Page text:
Publication Date

April 2018


Meredith Hughes




English (United States)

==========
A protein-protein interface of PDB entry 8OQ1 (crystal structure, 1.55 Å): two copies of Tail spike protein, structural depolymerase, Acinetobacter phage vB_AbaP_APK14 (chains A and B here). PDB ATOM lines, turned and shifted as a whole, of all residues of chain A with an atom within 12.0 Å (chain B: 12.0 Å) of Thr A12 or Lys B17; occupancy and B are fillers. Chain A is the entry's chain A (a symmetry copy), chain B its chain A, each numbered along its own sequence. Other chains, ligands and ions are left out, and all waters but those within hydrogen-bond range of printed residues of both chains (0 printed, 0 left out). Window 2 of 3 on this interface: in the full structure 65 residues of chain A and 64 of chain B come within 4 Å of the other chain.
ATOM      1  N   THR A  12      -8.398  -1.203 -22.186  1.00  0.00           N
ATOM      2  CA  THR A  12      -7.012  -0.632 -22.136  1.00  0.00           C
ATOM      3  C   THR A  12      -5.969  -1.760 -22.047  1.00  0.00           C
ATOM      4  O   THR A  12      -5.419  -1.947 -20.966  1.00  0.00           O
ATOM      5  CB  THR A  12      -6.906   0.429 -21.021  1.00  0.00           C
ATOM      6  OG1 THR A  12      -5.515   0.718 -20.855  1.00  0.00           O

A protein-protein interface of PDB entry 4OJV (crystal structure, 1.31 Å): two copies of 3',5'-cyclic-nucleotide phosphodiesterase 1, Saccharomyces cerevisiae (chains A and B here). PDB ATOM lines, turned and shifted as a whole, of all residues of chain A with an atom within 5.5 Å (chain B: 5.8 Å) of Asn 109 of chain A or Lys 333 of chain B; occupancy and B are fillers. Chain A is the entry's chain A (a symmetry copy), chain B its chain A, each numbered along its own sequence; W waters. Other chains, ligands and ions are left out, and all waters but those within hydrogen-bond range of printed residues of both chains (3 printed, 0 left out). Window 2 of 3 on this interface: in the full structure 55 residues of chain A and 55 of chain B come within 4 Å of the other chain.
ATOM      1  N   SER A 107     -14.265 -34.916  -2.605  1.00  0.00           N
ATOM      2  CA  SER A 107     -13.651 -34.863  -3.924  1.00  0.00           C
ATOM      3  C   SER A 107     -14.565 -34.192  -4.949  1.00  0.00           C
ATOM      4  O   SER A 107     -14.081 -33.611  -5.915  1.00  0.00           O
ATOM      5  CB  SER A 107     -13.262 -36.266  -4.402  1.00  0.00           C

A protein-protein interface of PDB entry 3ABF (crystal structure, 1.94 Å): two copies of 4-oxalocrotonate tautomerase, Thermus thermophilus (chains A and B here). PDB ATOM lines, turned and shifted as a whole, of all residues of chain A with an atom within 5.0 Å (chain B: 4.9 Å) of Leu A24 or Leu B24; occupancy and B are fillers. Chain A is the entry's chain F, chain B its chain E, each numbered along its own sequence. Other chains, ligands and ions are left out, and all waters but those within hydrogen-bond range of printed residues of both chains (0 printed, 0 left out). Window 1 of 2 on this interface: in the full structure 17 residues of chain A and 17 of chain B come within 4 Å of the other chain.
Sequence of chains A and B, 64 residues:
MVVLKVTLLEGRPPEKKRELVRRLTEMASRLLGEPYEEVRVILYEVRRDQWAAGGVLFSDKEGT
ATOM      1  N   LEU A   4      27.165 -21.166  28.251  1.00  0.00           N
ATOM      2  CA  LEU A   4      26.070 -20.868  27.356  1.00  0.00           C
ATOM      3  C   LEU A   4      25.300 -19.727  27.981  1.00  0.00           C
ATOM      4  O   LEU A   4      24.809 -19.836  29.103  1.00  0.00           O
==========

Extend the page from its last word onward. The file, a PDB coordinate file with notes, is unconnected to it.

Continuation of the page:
Disks of optically thin debris dust surround = 20% of main sequence stars and mark the ?nal stage of planetary system evolution. The features of debris disks encode dynamical interactions between the dust and any unseen planets embedded in the disk. The vertical distribution of dust in debris disks is particularly sensitive to the total mass of planetesimal bodies stirring the disk, and is therefore well suited for constraining the prevalence of otherwise unobservable Uranus and Neptune analogs. Inferences of dynamical mass from debris disk vertical structure have previously been applied to infrared and optical observations of several systems, but the smaller particles traced by short-wavelength observations are ?pu?ed up? by radiation pressure, yielding only upper limits on the total dynamical mass. The large grains that dominate the emission at millimeter wavelengths are essentially impervious to the e?ects of stellar radiation, and therefore trace the underlying mass distribution more directly. Here we present ALMA 1.3 mm dust continuum observations of the debris disk around the nearby M star AU Mic. The 3 au spatial resolution of the observations, combined with the favorable edge-on geometry of the system, allows us to measure the vertical structure of the disk; we report a scale height-to-radius aspect ratio of h = 0.031 ? 0.005. Comparing the observed aspect ratio to a theoretical model of steady-state, sizedependent velocity distributions in the collisional cascade we estimate the total mass of bodies stirring the disk to be ~1.5 Earth masses. These measurements rule out the presence of a gas giant or Neptune analog in the outer disk, but are suggestive of the presence of large planetesimals stirring the dust distribution.



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